Business

Dow drops more than 400 points as strong data fuels worries the Fed will need to be tougher


US stocks tumbled on Monday after hotter-than-expected data on the US services sector added to concerns that the Federal Reserve may need to be more aggressive in its fight against inflation. , despite concerns about an impending recession.

How are stocks trading?
  • Dow Jones Industrial Average DJIA fell 433 points, or 1.3%, to 33,996.

  • S&P500
    SPX,
    -1.88%

    fell 66 points, or 1.6%, to 4,006.

  • Nasdaq Composite
    COMPUTER,
    -8.09%

    fell 196 points, or 1.7%, to 11,266.

Stocks ended mixed on Friday, although they posted gains last week, following a strong November jobs report. raising fears that inflation may not be beaten so easily.

What is driving the market?

Strong wage growth numbers Friday release was followed on Monday by strong data for the US services sector – both of which helped fuel concerns that a Federal Reserve interest rate hike, coupled with balance sheet easing Its modest accounting, does not have much impact on the economy. tight US labor market.

The ISM barometer of US business conditions in the services sector was stronger than expected, rose to 56.5% in November, a strong sign that the US economy is still expanding at a steady pace.

The ISM services numbers “surprised the upside, showing that the economy is still on a long-term sustainable path and that the Fed will have to slow the economy more than expected in 2023,” said Bill Adams, chief economist at ISM. based in Dallas. Comerica Inc. chief economist.
CMA,
-6.09%
,
talk over the phone.

In other economic data, the US S&P Global Services PMI last November rose from 46.1 to 46.2, but remained in contraction territory.

November jobs data released on Friday showed average hourly wages rose more than 5% in the year to November, beating economists’ expectations and stoking fears that an increase Strong wage growth will continue to drive inflation, market strategists said.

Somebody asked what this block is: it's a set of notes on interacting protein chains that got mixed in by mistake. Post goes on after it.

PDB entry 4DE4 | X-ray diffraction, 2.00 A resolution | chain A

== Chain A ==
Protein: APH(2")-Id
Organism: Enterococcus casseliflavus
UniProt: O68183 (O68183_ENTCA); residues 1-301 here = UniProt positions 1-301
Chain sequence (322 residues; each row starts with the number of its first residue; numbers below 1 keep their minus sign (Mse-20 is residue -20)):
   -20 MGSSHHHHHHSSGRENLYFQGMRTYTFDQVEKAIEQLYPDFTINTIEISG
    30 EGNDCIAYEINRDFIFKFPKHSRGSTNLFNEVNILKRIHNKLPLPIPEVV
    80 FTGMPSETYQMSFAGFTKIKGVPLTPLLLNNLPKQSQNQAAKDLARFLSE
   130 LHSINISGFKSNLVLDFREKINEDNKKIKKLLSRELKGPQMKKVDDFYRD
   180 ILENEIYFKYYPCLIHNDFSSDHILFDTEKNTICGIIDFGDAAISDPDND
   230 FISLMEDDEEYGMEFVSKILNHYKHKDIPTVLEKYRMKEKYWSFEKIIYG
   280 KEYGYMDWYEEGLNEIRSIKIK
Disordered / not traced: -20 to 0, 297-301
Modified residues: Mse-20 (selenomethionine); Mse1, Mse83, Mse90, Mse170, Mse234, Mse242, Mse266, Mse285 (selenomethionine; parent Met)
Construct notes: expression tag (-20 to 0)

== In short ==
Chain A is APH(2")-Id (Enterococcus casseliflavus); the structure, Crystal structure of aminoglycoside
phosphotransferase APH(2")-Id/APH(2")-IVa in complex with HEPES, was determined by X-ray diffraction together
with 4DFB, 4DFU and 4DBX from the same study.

Worries about a more aggressive Fed also give a boost Treasury yields are higher, adding more pressure on stocks. The 10-year yield rose 8 basis points to 3.59% on Monday. Treasury yields move inversely to prices and yields have plummeted over the past month, driven by expectations of a change in the pace of Fed rate hikes.

In other market news, the sign that the Chinese government is easing its COVID restrictions helped Hong Kong’s Hang Seng index
HSI,
+4.51%

ended with a 4.5% advance.

See more: China’s ADRs and casino operators protest on signs of COVID easing

Meanwhile, Crude oil prices fell on Monday, a day after the decision by OPEC and its allies on Sunday to keep production quotas in place.

Falling stock prices helped boost the CBOE Volatility Index
VIX,
+10.55%
,
also known as VIX, back above 20 on Monday. Jonathan Krinsky, director of market engineering at BTIG, said in a note to clients, the volatility gauge has plummeted in recent weeks as stocks rallied, potentially signaling complacency that eventually can also hurt the stock.

“SPX once again finds itself at downtrend resistance around 4,100 with the VIX below 20. The 10-year yield is back at key support at 3.50%. We expect both of these levels to hold, but wonder if yields will break below 3.50% if it is seen as equity-friendly like the move from 4.25% to 3.50%?” Krinsky said.

Concentrated companies
  • Tesla Corporation
    TSLA,
    -6.49%

    shares fell 5.9% after reports of production cuts at its factory in Shanghai, although the electric vehicle maker has denied the reports.

  • GameStop Corp.’s Class A stock.
    GME,
    -7.30%

    down 7.1% in front of the company third quarter results, will be released after the market close on Wednesday. Analysts are looking for a narrowing loss from the video game retailer.

  • Shares of U.S. airlines and aircraft manufacturers traded higher on Monday, going against the overall trend of stocks. Boeing Co
    FATHER,
    +1.81%

    and United Airlines Holdings Inc.
    UAL,
    +1.75%

    among the best-performing stocks in the S&P 500, up 1.6% and 1.1%, respectively.

–Jamie Chisholm contributed reporting to this article.

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